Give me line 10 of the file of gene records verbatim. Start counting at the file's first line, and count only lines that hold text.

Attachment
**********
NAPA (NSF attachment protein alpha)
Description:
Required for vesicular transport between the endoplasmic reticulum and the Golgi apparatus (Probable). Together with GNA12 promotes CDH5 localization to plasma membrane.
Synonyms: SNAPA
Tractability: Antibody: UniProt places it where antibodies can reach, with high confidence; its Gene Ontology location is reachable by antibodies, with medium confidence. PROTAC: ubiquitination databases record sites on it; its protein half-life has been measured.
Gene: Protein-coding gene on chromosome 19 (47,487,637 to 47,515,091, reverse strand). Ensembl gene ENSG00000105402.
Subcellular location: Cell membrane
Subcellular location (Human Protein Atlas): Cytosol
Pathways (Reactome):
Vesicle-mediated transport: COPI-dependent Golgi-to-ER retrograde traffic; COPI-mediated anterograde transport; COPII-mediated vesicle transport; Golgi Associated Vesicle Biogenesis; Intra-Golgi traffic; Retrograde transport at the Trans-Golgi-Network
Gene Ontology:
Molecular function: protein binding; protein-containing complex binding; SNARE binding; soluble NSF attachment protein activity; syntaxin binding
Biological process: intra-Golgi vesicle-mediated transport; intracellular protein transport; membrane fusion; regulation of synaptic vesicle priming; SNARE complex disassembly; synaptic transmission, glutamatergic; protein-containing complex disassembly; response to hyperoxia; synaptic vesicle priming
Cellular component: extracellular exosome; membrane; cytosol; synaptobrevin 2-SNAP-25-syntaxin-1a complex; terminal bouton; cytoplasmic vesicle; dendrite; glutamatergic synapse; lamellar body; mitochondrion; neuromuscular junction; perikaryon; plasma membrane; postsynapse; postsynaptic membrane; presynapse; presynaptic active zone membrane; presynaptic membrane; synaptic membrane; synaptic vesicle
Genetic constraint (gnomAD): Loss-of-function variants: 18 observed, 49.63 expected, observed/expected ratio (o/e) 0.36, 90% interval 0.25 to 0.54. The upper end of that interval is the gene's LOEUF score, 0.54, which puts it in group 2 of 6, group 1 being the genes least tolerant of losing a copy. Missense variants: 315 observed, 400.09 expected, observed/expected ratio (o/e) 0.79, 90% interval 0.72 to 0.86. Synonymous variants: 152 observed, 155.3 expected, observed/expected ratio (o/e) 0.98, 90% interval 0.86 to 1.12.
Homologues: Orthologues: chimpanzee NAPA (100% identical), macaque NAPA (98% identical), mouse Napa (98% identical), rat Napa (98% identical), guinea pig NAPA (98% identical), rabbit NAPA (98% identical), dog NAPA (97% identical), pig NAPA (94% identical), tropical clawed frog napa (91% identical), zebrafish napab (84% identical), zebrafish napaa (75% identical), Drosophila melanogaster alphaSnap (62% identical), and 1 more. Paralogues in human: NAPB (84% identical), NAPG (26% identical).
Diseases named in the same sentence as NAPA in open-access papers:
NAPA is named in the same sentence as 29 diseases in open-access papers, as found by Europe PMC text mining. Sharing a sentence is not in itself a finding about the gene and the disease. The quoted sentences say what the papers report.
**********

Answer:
Vesicle-mediated transport: COPI-dependent Golgi-to-ER retrograde traffic; COPI-mediated anterograde transport; COPII-mediated vesicle transport; Golgi Associated Vesicle Biogenesis; Intra-Golgi traffic; Retrograde transport at the Trans-Golgi-Network